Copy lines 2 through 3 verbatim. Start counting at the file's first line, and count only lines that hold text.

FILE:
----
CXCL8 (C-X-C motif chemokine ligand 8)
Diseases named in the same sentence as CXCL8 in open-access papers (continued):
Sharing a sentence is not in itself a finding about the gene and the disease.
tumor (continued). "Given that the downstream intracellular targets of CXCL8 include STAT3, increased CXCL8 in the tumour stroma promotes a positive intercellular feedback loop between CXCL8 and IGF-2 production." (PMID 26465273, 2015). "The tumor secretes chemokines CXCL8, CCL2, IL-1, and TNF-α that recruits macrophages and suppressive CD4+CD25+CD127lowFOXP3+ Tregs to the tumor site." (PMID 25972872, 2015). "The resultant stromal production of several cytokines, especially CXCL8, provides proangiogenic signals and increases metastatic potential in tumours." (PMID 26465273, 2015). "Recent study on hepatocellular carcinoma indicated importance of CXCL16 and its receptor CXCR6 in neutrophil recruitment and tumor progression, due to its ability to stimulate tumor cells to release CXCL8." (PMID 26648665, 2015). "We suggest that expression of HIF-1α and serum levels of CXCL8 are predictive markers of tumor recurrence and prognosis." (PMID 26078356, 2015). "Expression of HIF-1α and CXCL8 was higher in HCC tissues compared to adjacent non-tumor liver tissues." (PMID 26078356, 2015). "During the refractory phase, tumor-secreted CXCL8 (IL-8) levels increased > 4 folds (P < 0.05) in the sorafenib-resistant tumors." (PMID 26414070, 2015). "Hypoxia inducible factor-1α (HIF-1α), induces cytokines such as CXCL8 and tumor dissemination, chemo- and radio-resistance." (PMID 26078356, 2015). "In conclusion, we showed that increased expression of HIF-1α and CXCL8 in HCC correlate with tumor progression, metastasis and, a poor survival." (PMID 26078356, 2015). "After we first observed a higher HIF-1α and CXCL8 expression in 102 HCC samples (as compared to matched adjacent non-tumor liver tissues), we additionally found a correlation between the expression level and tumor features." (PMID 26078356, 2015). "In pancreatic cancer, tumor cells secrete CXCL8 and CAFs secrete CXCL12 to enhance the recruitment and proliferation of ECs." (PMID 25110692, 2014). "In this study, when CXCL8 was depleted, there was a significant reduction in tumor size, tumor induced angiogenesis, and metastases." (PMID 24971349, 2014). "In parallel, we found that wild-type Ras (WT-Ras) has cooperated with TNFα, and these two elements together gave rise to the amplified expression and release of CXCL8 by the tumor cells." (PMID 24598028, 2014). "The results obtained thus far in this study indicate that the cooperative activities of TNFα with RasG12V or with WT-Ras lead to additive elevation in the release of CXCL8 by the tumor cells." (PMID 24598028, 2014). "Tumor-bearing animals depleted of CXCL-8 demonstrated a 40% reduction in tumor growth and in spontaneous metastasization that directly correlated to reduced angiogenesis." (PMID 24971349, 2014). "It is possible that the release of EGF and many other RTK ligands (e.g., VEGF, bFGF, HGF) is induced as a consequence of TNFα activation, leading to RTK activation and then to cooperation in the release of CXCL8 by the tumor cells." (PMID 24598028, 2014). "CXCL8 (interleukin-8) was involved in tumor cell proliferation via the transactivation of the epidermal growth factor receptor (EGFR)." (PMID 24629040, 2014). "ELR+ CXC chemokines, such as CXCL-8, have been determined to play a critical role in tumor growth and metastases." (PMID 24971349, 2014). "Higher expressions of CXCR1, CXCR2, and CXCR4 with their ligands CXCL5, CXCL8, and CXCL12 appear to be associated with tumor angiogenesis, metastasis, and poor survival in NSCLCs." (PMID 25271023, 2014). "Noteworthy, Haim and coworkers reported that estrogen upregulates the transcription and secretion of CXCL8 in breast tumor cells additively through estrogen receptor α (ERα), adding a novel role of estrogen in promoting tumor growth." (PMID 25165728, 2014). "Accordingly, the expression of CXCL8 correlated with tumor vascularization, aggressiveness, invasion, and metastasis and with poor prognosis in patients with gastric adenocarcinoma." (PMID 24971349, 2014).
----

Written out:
Diseases named in the same sentence as CXCL8 in open-access papers (continued):
Sharing a sentence is not in itself a finding about the gene and the disease.